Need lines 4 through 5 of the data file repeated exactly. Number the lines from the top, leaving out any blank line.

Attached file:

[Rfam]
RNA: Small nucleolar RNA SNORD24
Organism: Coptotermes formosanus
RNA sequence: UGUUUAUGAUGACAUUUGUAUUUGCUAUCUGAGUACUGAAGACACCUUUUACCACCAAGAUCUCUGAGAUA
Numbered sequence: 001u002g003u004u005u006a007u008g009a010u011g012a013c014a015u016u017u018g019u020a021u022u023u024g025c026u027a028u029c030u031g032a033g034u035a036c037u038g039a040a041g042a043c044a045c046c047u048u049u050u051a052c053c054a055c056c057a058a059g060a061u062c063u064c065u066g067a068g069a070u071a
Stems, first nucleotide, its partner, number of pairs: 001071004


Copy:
RNA sequence: UGUUUAUGAUGACAUUUGUAUUUGCUAUCUGAGUACUGAAGACACCUUUUACCACCAAGAUCUCUGAGAUA
Numbered sequence: 001u002g003u004u005u006a007u008g009a010u011g012a013c014a015u016u017u018g019u020a021u022u023u024g025c026u027a028u029c030u031g032a033g034u035a036c037u038g039a040a041g042a043c044a045c046c047u048u049u050u051a052c053c054a055c056c057a058a059g060a061u062c063u064c065u066g067a068g069a070u071a